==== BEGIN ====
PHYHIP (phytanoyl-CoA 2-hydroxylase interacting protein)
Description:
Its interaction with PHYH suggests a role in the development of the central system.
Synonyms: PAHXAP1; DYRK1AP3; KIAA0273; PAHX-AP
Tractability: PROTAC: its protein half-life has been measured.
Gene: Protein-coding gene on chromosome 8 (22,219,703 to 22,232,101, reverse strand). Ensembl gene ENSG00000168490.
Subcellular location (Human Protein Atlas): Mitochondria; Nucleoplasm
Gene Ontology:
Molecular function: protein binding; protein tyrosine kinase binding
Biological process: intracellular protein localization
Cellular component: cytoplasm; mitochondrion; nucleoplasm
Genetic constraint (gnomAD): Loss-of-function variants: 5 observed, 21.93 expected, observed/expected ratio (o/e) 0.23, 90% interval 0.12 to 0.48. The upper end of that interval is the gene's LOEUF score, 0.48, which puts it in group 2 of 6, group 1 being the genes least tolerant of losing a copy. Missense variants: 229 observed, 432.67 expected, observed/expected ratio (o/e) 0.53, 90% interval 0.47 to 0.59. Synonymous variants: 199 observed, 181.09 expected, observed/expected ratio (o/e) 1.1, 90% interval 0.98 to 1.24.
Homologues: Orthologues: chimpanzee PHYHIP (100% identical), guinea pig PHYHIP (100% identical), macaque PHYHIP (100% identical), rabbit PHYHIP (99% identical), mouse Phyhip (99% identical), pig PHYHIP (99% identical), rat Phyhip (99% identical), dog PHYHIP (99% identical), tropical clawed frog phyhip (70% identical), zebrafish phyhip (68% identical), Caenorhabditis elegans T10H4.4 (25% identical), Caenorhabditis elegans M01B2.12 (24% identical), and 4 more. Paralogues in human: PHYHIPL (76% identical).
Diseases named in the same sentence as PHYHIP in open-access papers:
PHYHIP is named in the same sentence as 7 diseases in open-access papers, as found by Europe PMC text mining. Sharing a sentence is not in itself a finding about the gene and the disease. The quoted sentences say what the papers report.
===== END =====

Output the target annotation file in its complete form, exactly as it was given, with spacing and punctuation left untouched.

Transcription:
PHYHIP (phytanoyl-CoA 2-hydroxylase interacting protein)
Description:
Its interaction with PHYH suggests a role in the development of the central system.
Synonyms: PAHXAP1; DYRK1AP3; KIAA0273; PAHX-AP
Tractability: PROTAC: its protein half-life has been measured.
Gene: Protein-coding gene on chromosome 8 (22,219,703 to 22,232,101, reverse strand). Ensembl gene ENSG00000168490.
Subcellular location (Human Protein Atlas): Mitochondria; Nucleoplasm
Gene Ontology:
Molecular function: protein binding; protein tyrosine kinase binding
Biological process: intracellular protein localization
Cellular component: cytoplasm; mitochondrion; nucleoplasm
Genetic constraint (gnomAD): Loss-of-function variants: 5 observed, 21.93 expected, observed/expected ratio (o/e) 0.23, 90% interval 0.12 to 0.48. The upper end of that interval is the gene's LOEUF score, 0.48, which puts it in group 2 of 6, group 1 being the genes least tolerant of losing a copy. Missense variants: 229 observed, 432.67 expected, observed/expected ratio (o/e) 0.53, 90% interval 0.47 to 0.59. Synonymous variants: 199 observed, 181.09 expected, observed/expected ratio (o/e) 1.1, 90% interval 0.98 to 1.24.
Homologues: Orthologues: chimpanzee PHYHIP (100% identical), guinea pig PHYHIP (100% identical), macaque PHYHIP (100% identical), rabbit PHYHIP (99% identical), mouse Phyhip (99% identical), pig PHYHIP (99% identical), rat Phyhip (99% identical), dog PHYHIP (99% identical), tropical clawed frog phyhip (70% identical), zebrafish phyhip (68% identical), Caenorhabditis elegans T10H4.4 (25% identical), Caenorhabditis elegans M01B2.12 (24% identical), and 4 more. Paralogues in human: PHYHIPL (76% identical).
Diseases named in the same sentence as PHYHIP in open-access papers:
PHYHIP is named in the same sentence as 7 diseases in open-access papers, as found by Europe PMC text mining. Sharing a sentence is not in itself a finding about the gene and the disease. The quoted sentences say what the papers report.